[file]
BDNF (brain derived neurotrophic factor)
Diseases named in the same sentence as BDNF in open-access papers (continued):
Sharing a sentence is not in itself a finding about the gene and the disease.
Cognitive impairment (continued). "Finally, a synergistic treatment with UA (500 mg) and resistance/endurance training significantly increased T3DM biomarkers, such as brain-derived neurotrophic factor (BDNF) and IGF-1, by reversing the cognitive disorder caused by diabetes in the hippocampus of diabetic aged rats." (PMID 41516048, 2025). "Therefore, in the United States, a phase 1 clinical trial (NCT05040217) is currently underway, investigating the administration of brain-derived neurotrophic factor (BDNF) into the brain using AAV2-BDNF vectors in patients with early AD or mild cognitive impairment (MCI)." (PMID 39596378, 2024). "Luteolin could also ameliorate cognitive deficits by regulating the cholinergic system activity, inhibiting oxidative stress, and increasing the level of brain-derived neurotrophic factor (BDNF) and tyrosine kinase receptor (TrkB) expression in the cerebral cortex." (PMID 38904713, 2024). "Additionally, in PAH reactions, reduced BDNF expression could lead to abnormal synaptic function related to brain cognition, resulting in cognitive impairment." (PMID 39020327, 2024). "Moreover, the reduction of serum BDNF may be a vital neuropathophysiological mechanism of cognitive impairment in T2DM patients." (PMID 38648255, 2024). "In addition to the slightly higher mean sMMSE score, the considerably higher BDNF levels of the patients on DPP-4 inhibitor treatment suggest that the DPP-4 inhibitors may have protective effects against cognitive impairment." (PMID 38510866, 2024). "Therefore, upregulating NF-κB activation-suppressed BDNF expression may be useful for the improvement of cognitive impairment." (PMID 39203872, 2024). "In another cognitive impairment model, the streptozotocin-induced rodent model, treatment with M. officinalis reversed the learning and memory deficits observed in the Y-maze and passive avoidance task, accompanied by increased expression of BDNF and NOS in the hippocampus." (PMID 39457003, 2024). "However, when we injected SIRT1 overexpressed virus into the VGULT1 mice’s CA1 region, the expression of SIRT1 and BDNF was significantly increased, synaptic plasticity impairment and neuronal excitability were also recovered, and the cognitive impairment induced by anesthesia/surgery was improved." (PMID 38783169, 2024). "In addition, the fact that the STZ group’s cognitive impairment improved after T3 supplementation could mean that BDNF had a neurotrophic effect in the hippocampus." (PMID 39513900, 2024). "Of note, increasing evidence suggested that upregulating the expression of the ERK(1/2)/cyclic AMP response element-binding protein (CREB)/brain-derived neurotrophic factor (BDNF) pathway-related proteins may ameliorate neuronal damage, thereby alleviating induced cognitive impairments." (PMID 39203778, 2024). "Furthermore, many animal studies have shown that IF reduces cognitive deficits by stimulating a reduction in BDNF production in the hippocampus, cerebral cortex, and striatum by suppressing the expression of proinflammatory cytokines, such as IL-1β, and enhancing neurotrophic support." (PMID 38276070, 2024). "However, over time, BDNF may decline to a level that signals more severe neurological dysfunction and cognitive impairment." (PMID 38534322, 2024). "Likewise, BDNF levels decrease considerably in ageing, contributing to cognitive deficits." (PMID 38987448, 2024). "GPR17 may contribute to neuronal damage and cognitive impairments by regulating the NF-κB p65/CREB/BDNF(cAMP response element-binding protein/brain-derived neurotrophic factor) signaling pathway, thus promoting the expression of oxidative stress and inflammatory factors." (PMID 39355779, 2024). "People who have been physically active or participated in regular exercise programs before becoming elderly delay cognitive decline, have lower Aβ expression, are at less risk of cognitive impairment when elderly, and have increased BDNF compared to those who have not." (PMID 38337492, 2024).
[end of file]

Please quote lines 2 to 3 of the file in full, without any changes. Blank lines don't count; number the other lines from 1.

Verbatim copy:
Diseases named in the same sentence as BDNF in open-access papers (continued):
Sharing a sentence is not in itself a finding about the gene and the disease.